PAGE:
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Intel: demand will return

Intel executives acknowledge that the PC inventory glut will slow second-quarter revenue growth for the PC industry, but argue that demand will return.

The PC inventory glut and slower-than-expected demand will keep a lid on second-quarter revenue growth for the PC industry, but it will return to form during the second half of the year, Intel executives said in a meeting with analysts in New York today.

Boosting PC revenue growth back into the mid- to high teens will come as a result of new product releases, a cyclical upturn in demand, and the elimination of some of the problems that slowed down demand during the first half, executives at the company told the analysts during a nearly four-hour presentation.

Intel also will be working behind the scenes as much as possible to ensure that its partners in the PC business remain healthy. For example, the company is creating electronic commerce systems designed to help computer vendors avoid the inventory gluts and consequent price wars that plagued the industry during the first quarter. (See related story)

The company also will be working with memory chip manufacturers, who have been stung by a glut in supply, to keep memory production up in an effort to avoid a future shortage.

Asked to comment on rumors that Intel was making an investment in Samsung, Craig Barrett, Intel's CEO designate, said, "We are very interested in ensuring an adequate supply of DRAM [memory chips] and we will do whatever is in our power to make that happen."

Intel stock closed up 2.44 today, at 78.94. The shares have traded as high as 102 and as low as 67.38 during the past 52 weeks.

During the second half of the year, PC vendors will be shipping servers and workstations based around the pricier, high-performance "Slot 2" processors, while Intel will release the second version of its Celeron chip for the low-end PC segment, said Sean Maloney, the chip giant's vice president of marketing.

He pointed out that demand traditionally is stronger during the second half of the year and added that the current PC inventory bubble should burst by then, which will make way for newer products.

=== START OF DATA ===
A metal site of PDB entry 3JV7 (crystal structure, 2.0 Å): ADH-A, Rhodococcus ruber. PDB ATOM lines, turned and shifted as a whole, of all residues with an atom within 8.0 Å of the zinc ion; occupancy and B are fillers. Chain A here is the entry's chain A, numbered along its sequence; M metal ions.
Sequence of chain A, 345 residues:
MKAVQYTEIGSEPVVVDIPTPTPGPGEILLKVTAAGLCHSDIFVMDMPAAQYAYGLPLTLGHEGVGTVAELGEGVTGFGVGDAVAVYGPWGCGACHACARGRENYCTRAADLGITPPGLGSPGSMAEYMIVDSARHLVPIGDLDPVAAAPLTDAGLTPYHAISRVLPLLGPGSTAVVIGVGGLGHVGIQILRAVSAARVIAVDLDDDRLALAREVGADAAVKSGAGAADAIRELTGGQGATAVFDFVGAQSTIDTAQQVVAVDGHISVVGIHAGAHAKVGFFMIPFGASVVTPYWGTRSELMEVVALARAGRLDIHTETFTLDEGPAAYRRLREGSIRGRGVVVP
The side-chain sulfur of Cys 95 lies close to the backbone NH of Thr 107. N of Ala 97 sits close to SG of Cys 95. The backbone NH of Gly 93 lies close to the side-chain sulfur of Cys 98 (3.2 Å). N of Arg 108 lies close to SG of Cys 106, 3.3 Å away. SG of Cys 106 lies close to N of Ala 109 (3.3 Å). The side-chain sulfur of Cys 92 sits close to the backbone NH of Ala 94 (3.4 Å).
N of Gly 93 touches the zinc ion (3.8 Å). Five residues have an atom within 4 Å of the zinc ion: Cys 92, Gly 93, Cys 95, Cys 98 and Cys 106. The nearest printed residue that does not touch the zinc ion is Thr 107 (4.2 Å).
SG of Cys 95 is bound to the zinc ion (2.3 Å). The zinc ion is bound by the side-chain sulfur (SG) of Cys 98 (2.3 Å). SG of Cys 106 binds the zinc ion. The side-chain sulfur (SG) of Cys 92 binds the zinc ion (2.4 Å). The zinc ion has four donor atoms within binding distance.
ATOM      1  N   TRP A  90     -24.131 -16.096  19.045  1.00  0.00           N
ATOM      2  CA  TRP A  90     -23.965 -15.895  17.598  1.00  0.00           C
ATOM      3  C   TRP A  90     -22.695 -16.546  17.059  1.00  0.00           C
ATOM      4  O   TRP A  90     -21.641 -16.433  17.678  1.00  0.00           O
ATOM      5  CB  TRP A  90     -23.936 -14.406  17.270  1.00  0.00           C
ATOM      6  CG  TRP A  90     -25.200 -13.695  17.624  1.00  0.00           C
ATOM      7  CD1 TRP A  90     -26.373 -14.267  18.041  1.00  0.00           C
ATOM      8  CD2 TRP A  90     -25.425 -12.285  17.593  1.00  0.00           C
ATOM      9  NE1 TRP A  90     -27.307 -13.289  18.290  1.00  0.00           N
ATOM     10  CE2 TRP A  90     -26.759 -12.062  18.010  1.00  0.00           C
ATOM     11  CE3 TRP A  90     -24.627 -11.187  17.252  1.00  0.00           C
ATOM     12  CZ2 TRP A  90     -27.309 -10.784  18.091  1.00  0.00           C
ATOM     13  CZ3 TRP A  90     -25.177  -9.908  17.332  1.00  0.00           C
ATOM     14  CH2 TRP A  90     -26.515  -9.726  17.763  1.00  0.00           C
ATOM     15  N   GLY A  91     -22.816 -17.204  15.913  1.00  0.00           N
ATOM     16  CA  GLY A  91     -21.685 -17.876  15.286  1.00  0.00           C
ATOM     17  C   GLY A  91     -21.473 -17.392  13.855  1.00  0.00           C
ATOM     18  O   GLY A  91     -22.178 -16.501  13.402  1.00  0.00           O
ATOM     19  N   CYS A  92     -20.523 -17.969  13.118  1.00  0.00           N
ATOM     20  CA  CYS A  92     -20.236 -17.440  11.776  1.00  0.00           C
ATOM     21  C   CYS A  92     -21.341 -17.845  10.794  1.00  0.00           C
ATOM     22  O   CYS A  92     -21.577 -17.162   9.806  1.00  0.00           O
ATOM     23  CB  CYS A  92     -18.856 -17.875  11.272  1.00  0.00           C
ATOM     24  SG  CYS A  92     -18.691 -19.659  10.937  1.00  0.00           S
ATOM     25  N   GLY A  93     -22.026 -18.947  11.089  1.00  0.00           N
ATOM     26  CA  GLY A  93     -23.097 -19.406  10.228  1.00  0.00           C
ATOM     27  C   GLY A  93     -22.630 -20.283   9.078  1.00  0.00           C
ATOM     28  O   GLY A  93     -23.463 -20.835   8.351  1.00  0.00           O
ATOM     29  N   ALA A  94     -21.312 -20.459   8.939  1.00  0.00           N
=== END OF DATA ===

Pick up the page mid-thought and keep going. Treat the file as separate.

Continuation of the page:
Still, for the short term, demand will continue to be tepid.

"The current price wars and the Asian slowdown were factors in our Q1 business," Maloney said. "The disposition of old inventory will continue to impact the computer industry in the short term."

Most of the shortfall in demand for the first quarter came as a result of softness in Asia and also from the big PC makers. While the company's sales were up in China and India, they were not up enough to offset the slowdown seen in other areas.

In North America, meanwhile, sales of chips through distribution increased slightly. "It was the OEM (original equipment manufacturing) part of our business where we saw way slower-than-expected demand," Maloney said.

Overall, the market "felt spongy and was not consistent with growth rates in the high teens," he added.

Barrett noted that Intel will continue to invest heavily in new plants and technologies. The company's next big investment hurdle comes when it moves toward the advanced .18-micron manufacturing process. This will occur by mid-1999, slightly sooner than originally planned. This new production process will allow Intel to produce cheaper and faster chips.

Maloney and other executives tried to take some of the wind out of the sub-$1,000 PC category. While the executives conceded that the segment has grown, many maintained that it has not grown as much as some reports indicate.

Most of the reports calculated the rise with reference to retail sales only, according to Intel. Consumers, however, have been making purchases from multiple sources, including direct marketers. When those sources are considered, the sub-$1,000 segment represents less of a phenomenon, the company said.

Nevertheless, Barrett acknowledged that sales in the basic PC arena were at "historic" highs.